Usually when MSNBC invites a liberal guest on air, a friendly welcome awaits. This past Sunday, New York Magazine columnist Jonathan Chait got to experience what it's like when that's not the case.
For several minutes before introducing him, Nerdland host and political science professor Melissa Harris-Perry filleted Chait's most recent cover story, which traces a parallel between the left's exaggerated perception of racial resentment in conservative politics, and the right's overblown sense that conservatives are unfairly persecuted for trafficking in the politics of white grievance.
By the time Chait appeared on screen, viewers had already been primed to believe his essay was fatally flawed—the victim of its white male author's understandably but predictably impoverished perspective on race in Obama's America.
Harris-Perry's overriding critique of Chait's piece is that it omits black America's experience of racial politics, and thus treats the country's largest political pathology as an artifact over which two white-majority ideological camps are fighting a battle of perception.
Chait believes his critics have been influenced by their recent reactions to a largely unrelated series of posts he wrote about black poverty, and are chastising him for not writing an essay about the topic they wish he'd addressed. I'd characterize the disagreement a little bit differently: that Chait's critics are making an accurate observation, but that the story of how the left and the right—and their typically-white figureheads—perceive the politics of race is nevertheless an important one.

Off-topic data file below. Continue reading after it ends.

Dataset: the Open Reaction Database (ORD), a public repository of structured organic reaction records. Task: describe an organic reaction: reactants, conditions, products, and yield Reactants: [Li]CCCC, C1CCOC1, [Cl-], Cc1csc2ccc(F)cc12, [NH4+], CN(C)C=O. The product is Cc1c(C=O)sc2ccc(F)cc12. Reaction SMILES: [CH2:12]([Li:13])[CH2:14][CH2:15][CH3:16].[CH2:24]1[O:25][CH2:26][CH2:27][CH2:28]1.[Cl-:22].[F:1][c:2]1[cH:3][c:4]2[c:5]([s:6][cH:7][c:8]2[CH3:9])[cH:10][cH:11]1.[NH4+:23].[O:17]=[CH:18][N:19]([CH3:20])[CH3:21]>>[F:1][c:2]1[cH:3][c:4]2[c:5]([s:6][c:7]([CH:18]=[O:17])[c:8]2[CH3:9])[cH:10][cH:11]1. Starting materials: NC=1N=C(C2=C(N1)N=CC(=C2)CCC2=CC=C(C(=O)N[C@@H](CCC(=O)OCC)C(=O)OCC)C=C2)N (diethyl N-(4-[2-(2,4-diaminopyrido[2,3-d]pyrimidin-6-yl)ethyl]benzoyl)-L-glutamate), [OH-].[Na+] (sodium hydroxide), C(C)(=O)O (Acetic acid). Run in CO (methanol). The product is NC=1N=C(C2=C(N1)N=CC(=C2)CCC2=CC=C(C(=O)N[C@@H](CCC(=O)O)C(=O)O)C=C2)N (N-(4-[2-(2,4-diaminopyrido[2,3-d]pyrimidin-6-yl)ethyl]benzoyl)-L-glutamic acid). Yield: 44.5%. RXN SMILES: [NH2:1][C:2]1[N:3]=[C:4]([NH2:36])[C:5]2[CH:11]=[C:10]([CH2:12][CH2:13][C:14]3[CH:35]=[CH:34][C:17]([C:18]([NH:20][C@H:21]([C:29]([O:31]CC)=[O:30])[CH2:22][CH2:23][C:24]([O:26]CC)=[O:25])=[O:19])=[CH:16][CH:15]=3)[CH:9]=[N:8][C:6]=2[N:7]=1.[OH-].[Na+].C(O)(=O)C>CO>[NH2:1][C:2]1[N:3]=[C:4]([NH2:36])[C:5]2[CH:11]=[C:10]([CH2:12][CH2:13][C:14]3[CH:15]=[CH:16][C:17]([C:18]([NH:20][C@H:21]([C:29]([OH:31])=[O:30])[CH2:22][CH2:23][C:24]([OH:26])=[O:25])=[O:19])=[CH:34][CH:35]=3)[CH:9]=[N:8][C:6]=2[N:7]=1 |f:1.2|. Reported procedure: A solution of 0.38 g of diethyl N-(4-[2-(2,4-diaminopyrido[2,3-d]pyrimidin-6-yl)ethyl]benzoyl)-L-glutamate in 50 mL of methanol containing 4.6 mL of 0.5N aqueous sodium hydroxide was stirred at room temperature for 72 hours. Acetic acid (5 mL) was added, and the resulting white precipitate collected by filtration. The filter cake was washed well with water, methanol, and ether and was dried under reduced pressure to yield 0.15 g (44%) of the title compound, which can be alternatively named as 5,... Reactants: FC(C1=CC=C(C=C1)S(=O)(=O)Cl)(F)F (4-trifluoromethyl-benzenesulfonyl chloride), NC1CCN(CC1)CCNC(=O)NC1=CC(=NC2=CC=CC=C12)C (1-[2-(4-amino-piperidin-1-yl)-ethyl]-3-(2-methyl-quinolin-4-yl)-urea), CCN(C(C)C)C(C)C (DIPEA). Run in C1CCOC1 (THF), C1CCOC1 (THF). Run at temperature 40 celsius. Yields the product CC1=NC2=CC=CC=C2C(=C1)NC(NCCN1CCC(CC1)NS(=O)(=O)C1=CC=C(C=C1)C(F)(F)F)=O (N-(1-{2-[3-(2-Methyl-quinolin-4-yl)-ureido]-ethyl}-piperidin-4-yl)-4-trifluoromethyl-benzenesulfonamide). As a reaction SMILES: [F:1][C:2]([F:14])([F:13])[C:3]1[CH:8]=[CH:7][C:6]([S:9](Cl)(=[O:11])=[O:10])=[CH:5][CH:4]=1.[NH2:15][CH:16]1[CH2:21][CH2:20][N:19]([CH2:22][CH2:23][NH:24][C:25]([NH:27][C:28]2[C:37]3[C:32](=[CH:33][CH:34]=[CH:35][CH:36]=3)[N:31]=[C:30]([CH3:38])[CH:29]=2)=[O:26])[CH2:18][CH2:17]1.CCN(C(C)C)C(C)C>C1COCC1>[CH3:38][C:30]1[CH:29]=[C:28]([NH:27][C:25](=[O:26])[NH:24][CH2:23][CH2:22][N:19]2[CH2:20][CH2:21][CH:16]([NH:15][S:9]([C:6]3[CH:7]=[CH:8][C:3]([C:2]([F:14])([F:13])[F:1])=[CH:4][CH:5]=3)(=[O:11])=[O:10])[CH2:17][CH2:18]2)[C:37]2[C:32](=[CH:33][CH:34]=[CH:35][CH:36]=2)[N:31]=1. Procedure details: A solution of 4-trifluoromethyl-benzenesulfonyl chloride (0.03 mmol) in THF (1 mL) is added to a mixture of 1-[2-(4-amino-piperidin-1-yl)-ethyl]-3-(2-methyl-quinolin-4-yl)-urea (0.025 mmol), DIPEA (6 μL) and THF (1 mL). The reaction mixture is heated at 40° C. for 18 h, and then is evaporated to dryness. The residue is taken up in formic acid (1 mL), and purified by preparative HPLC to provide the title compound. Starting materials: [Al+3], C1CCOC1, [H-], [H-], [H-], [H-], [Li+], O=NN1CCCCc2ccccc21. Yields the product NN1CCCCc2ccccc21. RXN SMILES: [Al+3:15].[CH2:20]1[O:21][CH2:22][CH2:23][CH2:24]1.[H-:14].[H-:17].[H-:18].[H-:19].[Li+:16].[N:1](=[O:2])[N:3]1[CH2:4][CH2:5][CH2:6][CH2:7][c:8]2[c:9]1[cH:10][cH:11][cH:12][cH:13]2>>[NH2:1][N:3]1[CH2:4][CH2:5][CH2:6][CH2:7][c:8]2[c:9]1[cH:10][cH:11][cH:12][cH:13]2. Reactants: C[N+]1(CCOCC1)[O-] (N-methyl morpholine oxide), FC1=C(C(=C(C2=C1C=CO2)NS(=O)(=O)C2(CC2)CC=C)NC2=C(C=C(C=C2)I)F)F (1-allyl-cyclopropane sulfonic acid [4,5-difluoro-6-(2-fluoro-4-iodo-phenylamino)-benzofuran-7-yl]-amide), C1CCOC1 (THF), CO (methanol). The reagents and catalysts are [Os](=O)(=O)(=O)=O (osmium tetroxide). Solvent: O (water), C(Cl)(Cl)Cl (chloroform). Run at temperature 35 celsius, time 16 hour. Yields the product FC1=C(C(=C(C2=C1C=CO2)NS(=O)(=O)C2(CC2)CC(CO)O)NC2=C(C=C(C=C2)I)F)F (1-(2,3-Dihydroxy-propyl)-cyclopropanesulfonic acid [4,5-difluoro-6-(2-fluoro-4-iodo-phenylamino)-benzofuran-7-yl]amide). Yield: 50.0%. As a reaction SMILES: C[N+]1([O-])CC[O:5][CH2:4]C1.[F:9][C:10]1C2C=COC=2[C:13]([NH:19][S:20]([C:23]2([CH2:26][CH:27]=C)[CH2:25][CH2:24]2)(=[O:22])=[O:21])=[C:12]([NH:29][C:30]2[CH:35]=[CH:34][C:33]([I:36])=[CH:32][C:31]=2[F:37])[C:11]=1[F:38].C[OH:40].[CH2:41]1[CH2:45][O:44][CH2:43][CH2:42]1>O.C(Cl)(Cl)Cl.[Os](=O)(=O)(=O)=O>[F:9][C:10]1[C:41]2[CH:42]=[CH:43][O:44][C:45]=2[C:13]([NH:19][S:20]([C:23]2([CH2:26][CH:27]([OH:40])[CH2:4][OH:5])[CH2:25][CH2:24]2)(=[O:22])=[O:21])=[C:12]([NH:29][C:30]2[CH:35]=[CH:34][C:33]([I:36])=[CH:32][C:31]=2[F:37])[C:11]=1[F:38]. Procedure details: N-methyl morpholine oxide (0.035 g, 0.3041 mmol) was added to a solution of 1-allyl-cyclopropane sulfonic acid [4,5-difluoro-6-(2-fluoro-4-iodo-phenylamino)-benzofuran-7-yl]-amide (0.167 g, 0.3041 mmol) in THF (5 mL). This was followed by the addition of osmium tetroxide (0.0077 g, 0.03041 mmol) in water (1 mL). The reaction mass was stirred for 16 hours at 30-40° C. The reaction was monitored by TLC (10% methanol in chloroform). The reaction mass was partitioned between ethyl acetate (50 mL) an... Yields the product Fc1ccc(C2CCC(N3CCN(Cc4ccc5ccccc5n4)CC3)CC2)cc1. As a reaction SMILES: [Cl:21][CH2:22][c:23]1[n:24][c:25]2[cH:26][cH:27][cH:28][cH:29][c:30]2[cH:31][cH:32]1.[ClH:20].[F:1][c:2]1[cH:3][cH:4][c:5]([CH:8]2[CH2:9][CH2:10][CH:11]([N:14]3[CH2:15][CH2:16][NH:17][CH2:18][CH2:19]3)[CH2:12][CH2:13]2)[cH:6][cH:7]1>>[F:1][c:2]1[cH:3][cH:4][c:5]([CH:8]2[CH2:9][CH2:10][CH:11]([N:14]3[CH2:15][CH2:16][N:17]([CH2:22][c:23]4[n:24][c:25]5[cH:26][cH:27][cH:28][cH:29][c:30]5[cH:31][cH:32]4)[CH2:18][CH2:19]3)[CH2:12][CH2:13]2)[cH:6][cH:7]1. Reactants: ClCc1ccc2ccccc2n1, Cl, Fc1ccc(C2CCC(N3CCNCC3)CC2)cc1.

I believe this is true. I also think Chait's critics would have taken no issue with his piece—and been satisfied with its silence on the social history of the Obama era—if he'd characterized the narrower perception battle correctly. But he did not.
The dynamic Chait traces in his essay is compelling—two opposing strands of paranoia feeding each ideological camp's most defensive and misguided instincts. This feedback loop exists. But it draws upon two extremely different sources of energy, one of which is far less refined than the other.
Chait argues that two tendencies have drawn the left and right into a state of mutual incomprehension—the left's over-indulgence in accusations of racism, and the right's over-sensitivity to those accusation, with the former exacerbating the latter, and vice versa.
But these are only symptoms—outgrowths of wildly different categories of error. And it's a single underlying pathology, not either of these symptoms, that accounts for the discordance of the left-right race debate.
The left's racial analysis of conservative politics might lend itself to careless or opportunistic, overreaching accusations of racism. But it its also fundamentally correct. Chait, by contrast, calls it "insane," and to support that claim he slips into a mischaracterization of the analysis he's set out to debunk.